In other words, I'm interested in ways I can design my work-flow/environment/habits to avoid bike-shedding (aka the Law of Triviality), which is the behavior of "substituting a hard and important problem for an easy and inconsequential one" [1]. Examples include 1) looking into an interesting idea that you ran across while doing a research task, even though it is irrelevant to your goal, 2) spending unnecessary time on the formatting of an essay rather than on the actual writing, 3) buying things/building systems to make very minor productivity improvements instead of doing your tasks for the day.

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The first system I thought of: Think about your goal and break it into bite-sized sub-tasks (e.g. completable in <30 minutes), writing each on a sticky note. While doing each sub-task, put its sticky note on your monitor, to remind yourself of what you are supposed to do. If you realize that your goal decomposition was wrong (e.g. discovered that there is an unexpected thing you need to do that you weren't aware of when you originally decomposed your goal) stop what you are doing and add the new sub-task(s) to your pile of sticky notes. Ask yourself whether the new sub-task(s) is actually necessary; if it isn't, throw away the sticky note and don't do that sub-task.

Getting Things Done is a great system that I learned independently and that I since learned many EAs use.

https://en.wikipedia.org/wiki/Getting_Things_Done

This answers your question because it gives a way to prioritize tasks and connect larger objectives with day to day tasks.

You should know at first it gives off a sense of being overly prescriptive and it seemed "cargo culty", both of which I am really biased against, so I ignored it for years after I first heard about it. But actually, the entire thing is essentially the normal process of prioritizing and deciding what things get done.

For starting out, I don't recommend reading the original book, but instead online summaries.

 

Another plus is that it introduces you to Kanban boards (cooler and simpler than it sounds), which are basically a better way of making lists.

This is a good introduction/summary:

https://hamberg.no/gtd

Here's another one:

https://www.samuelthomasdavies.com/book-summaries/business/getting-things-done/

This should give you a sense if you want to dive in further.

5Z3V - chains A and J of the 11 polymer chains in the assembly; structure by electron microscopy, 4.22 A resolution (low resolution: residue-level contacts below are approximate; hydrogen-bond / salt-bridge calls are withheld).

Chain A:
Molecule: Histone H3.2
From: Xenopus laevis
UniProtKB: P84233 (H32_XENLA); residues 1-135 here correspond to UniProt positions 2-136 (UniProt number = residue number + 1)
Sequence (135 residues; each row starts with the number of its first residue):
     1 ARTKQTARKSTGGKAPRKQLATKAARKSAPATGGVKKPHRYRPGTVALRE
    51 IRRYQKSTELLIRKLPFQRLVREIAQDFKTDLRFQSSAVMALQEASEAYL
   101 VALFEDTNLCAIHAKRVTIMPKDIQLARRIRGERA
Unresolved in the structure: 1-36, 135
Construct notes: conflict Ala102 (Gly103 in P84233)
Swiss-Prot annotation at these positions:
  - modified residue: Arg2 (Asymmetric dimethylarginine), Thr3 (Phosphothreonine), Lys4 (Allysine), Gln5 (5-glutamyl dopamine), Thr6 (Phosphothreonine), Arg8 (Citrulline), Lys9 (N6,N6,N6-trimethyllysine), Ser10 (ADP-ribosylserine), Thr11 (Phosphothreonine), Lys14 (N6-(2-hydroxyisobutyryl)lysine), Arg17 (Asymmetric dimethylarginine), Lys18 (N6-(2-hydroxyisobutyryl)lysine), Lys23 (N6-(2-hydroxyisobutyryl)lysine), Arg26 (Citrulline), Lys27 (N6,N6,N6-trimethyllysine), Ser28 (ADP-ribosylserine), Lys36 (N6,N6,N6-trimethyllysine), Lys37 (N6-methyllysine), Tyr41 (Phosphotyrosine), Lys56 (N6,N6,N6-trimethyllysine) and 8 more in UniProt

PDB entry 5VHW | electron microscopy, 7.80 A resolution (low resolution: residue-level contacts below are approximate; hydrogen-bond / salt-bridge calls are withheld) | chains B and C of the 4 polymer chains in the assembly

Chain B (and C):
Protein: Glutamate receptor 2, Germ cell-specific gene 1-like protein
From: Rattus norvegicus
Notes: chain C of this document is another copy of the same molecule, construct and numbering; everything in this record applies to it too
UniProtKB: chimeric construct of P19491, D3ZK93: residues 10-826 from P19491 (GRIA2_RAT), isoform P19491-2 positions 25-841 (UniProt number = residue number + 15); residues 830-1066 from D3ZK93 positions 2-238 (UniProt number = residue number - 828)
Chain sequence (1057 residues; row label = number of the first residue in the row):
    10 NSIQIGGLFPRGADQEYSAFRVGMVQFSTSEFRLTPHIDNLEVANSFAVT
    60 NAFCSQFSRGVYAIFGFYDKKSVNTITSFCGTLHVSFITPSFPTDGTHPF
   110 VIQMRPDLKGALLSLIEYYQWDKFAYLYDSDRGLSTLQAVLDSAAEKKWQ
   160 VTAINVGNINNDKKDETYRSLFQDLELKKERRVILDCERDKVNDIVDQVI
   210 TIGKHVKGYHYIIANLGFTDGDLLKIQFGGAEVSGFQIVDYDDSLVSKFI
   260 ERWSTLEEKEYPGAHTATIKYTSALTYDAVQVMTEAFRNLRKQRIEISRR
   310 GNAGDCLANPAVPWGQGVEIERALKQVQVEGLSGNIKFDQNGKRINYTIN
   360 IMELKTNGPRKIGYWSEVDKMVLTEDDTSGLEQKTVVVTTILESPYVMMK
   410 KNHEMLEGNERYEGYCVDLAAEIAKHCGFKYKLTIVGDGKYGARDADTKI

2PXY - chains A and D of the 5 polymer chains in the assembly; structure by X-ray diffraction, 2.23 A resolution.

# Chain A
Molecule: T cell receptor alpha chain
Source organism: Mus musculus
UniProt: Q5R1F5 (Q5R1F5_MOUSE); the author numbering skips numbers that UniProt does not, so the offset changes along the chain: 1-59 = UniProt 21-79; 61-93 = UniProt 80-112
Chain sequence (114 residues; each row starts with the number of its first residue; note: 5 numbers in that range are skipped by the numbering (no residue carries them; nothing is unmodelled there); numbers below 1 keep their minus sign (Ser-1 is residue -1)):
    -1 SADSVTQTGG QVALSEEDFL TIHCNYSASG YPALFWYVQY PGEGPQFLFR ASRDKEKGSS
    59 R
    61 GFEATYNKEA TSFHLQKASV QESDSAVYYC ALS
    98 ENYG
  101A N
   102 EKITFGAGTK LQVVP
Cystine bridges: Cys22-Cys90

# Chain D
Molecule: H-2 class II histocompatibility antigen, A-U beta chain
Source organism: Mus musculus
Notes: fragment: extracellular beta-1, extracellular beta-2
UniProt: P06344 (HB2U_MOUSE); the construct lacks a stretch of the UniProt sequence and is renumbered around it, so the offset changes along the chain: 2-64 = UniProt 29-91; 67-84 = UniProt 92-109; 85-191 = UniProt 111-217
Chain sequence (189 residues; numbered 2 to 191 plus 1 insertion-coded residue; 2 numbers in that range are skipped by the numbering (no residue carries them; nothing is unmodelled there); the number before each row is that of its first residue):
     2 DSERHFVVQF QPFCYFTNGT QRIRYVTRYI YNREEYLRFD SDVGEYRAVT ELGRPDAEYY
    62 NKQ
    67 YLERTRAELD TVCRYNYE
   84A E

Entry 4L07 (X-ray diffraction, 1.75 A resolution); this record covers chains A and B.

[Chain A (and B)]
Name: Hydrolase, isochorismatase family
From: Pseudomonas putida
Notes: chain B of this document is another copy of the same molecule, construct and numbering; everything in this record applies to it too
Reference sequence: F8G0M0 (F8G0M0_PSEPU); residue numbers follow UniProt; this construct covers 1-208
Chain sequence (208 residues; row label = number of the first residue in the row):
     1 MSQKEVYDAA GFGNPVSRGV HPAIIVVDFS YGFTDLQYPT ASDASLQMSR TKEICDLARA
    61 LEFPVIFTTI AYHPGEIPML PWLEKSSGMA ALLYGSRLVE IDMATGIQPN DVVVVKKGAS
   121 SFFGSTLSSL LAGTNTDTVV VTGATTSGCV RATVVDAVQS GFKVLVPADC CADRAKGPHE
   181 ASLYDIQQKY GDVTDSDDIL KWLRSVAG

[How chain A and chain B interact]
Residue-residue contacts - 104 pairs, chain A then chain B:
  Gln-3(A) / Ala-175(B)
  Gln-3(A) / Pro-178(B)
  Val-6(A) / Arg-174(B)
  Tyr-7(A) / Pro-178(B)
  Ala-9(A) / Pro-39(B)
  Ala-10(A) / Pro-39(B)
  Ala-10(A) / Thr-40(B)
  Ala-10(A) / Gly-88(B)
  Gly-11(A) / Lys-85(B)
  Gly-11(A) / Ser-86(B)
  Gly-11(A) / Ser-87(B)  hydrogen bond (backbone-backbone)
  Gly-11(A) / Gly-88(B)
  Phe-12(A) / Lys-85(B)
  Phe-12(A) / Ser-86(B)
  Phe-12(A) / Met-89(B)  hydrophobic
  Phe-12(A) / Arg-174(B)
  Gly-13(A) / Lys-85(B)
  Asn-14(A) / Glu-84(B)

3Jack R7mo
Thank you!

I've been experimenting with different ways to do this for a number of years now, since I'm temperamentally quite susceptible to tunnel-vision/completionism of the kind you describe. Assorted thoughts below.

GTD is a great way to manage your to-do list and make sure you don't miss stuff, and I definitely recommend implementing it or something like it. But I find it a bit lacklustre for actually deciding what tasks to execute on on a given day. The same is true for quite a few task-management systems.

One system I've found effective for breaking through ugh fields and focusing on what's important is Final Version Perfected. Eisenhower matrices (or at least the concepts underlying them) can also be useful. Timeboxing can help too – I recommend Complice's pomodoro timer for this, though if you overuse that it can lose its force somewhat.

If you can, having regular check-ins with another human to describe how you're planning to spend your time can be quite effective – it's harder to rationalise time-wasting activities to another person than to yourself.

Finally, an important prerequisite for doing what's important is having some idea of what's important in the first place. For that, some kind of Weekly Review system is extremely valuable – mine is currently a mashup of GTD's system, Complice's built-in reviews, and various personal modifications that have built up over the years.

This is the first time I've heard of the Final Version Perfected (FVP). As a person who's struggled with confronting "tasks I really should do, but aren't absolutely necessary to do" in a large list of other seemingly more pressing tasks, this could prove very useful. Thank you for mentioning it!

In the past, I've put my tasks in a spreadsheet and rated them by "urgency" and "importance," which were multiplied to give a "priority score." While this was useful early on, I found that classifying each task in this way resulted in a lot of decision fatigue and was ultimately unsustainable. YMMV.

very informal/undersupported but I've found that creating short feedback loops helps? Things like commitment bets/devices/"I will submit this deliverable in 6 hours regardless of how good it is" tend to force the rational prioritization you seem to be going for.